Goal! aka Goal! The Dream Begins
R1 - America - Buena Vista Home Entertainment
Review written by and copyright: Shane Roberts & Noor Razzak (1st January 2001).
The Film

Right from the kick off this young Mexican immigrant Santiago Munez (Kuno Becker) spends his childhood growing up in the barrios of LA dreaming of playing professional football (soccer to Americans). It looks like he'll have to settle for working with his father, Hernan (Tony Plana) as a gardener to the rich set until he's spotted playing for his local team by Glen Foy (Stephen Dillane) an ex-agent from the UK. This gets him a trial with Newcastle FC in the UK.
"Goal! The Dream Begins" (which is the first of a trilogy), directed by Danny Cannon is stylishly shot and well acted but also entirely predictable and formulaic.
Being a lifelong football fan I really enjoyed it but it does use every sports film cliché, some of them twice. The unavoidable training montage sequences, the bull headed father who believes hard work is better pursued than ambitous dreams, the many second chances given our protagonist, the love interest plot line and also our hero's shining moment that is so obvious it can be seen from space.
Santiago's rise from one day trial to reserve team and then first team in just over a month also stretches credibility more than a little bit. Most especially the fact that he also gets one or two many 'last chances' after under-performing, something that rarely happens in professional sports.
Newcomer Becker is pretty convincing as a talented player even though he hadn't played much football before getting the part. I think it was better that an unknown was cast rather than a familiar face and also that he's an actor pretending to play a footballer rather than the other way around. That said, the part that really counts, the football, is fantastic. The film was fully backed by FIFA and Cannon and his crew were able to film at actual matches. These scenes feature big name players from Newcastle, Liverpool etc. and have then been seamlessly edited together with ones including the actors. Lots of ground level camera work on the field and great crowd shots from inside the stands really lend an authentic atmosphere.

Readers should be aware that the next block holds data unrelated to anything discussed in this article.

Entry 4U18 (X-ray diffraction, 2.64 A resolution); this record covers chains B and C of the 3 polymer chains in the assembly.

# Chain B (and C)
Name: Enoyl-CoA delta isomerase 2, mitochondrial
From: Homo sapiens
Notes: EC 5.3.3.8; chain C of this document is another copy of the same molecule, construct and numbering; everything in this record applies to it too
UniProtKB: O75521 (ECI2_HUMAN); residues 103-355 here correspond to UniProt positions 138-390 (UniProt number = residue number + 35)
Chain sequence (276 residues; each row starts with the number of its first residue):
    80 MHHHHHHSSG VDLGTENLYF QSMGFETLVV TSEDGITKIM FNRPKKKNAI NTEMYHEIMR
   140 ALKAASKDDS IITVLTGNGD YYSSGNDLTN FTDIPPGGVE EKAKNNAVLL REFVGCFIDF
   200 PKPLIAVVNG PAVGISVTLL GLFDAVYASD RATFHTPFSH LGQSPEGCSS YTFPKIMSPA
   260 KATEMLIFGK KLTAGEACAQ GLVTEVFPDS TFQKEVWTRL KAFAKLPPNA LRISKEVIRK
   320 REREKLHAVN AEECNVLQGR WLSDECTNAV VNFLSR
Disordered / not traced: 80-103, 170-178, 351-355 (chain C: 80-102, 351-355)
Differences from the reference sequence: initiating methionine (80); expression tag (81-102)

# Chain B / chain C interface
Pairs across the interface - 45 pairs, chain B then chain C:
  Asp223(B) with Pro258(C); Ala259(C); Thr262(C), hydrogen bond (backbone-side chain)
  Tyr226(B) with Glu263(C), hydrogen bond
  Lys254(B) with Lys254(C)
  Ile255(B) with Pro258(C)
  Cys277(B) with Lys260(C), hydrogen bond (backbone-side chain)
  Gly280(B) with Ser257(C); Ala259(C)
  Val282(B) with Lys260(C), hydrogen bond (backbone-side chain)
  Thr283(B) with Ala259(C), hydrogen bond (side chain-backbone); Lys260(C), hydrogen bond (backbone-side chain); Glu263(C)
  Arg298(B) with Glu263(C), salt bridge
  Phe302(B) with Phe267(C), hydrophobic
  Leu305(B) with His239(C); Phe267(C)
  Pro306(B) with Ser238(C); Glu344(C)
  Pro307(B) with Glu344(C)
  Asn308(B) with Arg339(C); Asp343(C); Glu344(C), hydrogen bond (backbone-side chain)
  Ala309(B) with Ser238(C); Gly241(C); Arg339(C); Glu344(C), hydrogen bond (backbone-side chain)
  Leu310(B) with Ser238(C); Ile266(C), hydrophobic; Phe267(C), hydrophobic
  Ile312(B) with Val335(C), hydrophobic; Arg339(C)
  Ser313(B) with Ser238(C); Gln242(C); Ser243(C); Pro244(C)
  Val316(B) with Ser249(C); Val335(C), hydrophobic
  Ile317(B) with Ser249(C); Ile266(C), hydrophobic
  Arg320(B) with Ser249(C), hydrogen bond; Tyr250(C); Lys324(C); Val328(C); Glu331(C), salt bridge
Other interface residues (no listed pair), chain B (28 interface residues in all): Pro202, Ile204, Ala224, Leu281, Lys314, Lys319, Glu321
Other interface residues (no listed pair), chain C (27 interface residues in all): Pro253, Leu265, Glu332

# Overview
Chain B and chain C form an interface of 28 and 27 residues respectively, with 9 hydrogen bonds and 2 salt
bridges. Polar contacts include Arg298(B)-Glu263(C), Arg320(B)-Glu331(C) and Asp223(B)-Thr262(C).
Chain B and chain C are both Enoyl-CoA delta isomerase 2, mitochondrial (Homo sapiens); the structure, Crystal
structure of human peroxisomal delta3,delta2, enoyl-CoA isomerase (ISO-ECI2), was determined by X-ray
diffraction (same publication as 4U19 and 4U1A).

Alessandro Nivola does a good job as Stantiago's cockney playboy teammate who is more than slightly based on real player Craig Bellamy as well as cameos by some top players including "Becks" are fun for any lover of the world's favourite game.


Presented in the film's original theatrical ratio of 2.40:1, this anamrophic transfer is about as good as one can expect from such a recent film. The image is sharp and holds detail well, especially in darker scenes and night time scenes. Colors come across as vivid and well presented especially skin tones, The film does have some hues that add a sense of geography to the film for example the L.A. scenes have a orange-yellow hues to the scenes and the U.K. part of the film is much colder. These hues hold up well and also presents blacks deeply with shadow detail remaining consistently good throughout the print. Overall this is a fine transfer that should please everyone.


Three audio tracks are included all of which are in Dolby Digital 5.1 surround, we have an English, French and Spanish tracks. For the purposes of this review I chose to view the film with its English soundtrack, although the beginning of the film is partly spoken in Spanish and these scenes include English subtitles. The dialogue was clear and distortion free but the real sweetness of this track lies in the stadium scenes, the speakers literally are a buzz with crowd reactions and ambient noise that will immerse the viewer into the film. I also found that the music also made excellent use of the sound space. Overall this is a pleasing 5.1 mix that compliments the solid video.